announcing a cost-cutting program that will result in thousands of
layoffs, 9500 of which will be at its subsidiary DHL in the United
States. (Note: 8000 job losses are expected at DHL's distribution
center in Wilmington, Ohio (REFTEL A).) Automaker BMW said its
third-quarter profits had dropped 63 percent as the global economic
turmoil made consumers more reluctant to buy its sports and luxury
cars. The company also said the financial crisis made it impossible
to provide a forecast for the rest of the year. Reinsurer Munich Re
reported a net profit of 7 million euros in the July-September
period, but this was only a tiny fraction of the 1.2 billion euros
it earned a year earlier. The Chief Financial Officer remarked that
a "reliable profit forecast" was not possible in light of ongoing
market volatility.

ALL DOOM AND GLOOM ?
--------------------

4. Some companies are still reporting increased earnings, however.
For example, Volkswagen's luxury brand, Audi AG, reported that sales
over the past ten months had risen by 3.3 percent, to 844,700
vehicles. The company was confident it would achieve its goal of
selling one million cars in 2008. (Volkswagen's CEO has, however,
predicted a tough year for the auto industry in 2009.)

5. A recent survey by the German research group GfK showed that
German consumer confidence, though low, had recently inched upwards,
perhaps due to wage increases negotiated earlier in the year and
lower energy costs. Another survey by Germany's ZEW economic
institute reported that investor sentiment remained depressed in
October, albeit up from a record low in July. Depressed demand and
lower energy costs have caused inflation to cool. It peaked at 3.3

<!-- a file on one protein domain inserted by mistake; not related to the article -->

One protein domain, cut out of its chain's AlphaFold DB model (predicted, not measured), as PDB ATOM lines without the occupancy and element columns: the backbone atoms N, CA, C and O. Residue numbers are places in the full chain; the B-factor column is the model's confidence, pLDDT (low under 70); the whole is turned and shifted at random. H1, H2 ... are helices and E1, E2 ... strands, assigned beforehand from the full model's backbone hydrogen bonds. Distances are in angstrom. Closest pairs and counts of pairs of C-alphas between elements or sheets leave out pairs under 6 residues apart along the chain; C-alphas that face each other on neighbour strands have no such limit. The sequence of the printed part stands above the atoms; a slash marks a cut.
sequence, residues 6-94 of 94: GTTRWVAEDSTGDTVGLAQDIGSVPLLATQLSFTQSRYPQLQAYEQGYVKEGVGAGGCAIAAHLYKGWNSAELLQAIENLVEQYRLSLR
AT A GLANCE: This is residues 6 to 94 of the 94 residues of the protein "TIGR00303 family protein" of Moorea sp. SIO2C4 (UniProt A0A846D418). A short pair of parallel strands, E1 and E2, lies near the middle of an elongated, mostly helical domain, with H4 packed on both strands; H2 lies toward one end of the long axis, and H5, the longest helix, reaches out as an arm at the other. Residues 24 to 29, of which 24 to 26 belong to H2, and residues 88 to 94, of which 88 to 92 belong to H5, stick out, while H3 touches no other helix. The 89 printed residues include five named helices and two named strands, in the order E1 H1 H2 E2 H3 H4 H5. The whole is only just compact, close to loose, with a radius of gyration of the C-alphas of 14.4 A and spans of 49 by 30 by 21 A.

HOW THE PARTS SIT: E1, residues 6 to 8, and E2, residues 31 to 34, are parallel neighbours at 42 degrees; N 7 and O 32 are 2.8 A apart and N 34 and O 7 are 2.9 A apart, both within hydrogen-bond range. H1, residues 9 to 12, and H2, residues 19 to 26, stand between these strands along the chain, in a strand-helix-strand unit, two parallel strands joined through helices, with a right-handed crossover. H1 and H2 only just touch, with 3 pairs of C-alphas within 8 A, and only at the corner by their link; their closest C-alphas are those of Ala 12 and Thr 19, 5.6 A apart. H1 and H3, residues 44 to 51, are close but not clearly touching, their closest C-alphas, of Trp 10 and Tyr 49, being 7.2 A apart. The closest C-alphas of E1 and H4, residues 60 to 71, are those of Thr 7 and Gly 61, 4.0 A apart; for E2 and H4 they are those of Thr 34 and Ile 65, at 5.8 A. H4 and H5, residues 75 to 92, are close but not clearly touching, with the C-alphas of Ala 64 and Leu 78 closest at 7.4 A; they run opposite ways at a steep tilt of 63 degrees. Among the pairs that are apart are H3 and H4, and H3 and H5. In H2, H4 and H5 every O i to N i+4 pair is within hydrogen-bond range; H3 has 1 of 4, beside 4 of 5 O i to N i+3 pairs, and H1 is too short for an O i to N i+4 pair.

percent in July, but came down to around 2.4 percent in October.
Employment remains robust so far, but may have reached the tipping
point. The number of jobless fell below the 3 million mark in
October to 7.2 percent (down from 7.4 percent in September), the
lowest since 1992. (The government predicts, however, the economy
will shed around 30,000 jobs in 2009 due to the economic slowdown.)


6. Lower unemployment and other factors have had a positive effect
on the national (state and federal) deficit, which in 2007 showed a
70 million euro surplus, the first in 20 years. Although still
slightly in deficit, the federal government expects to finish 2008
with an additional 400 million euros in tax revenue. The increase
is even more pronounced at the state and communal levels, where
authorities will end up with 7 billion euros more in their coffers,

BERLIN 00001538 002 OF 002


mostly as a result of higher business tax revenues. Current
estimates for 2009, however, are that federal tax revenues will
increase by 2.2 billion euros less than was forecast as recently as
May. Furthermore, potential liabilities associated with the 500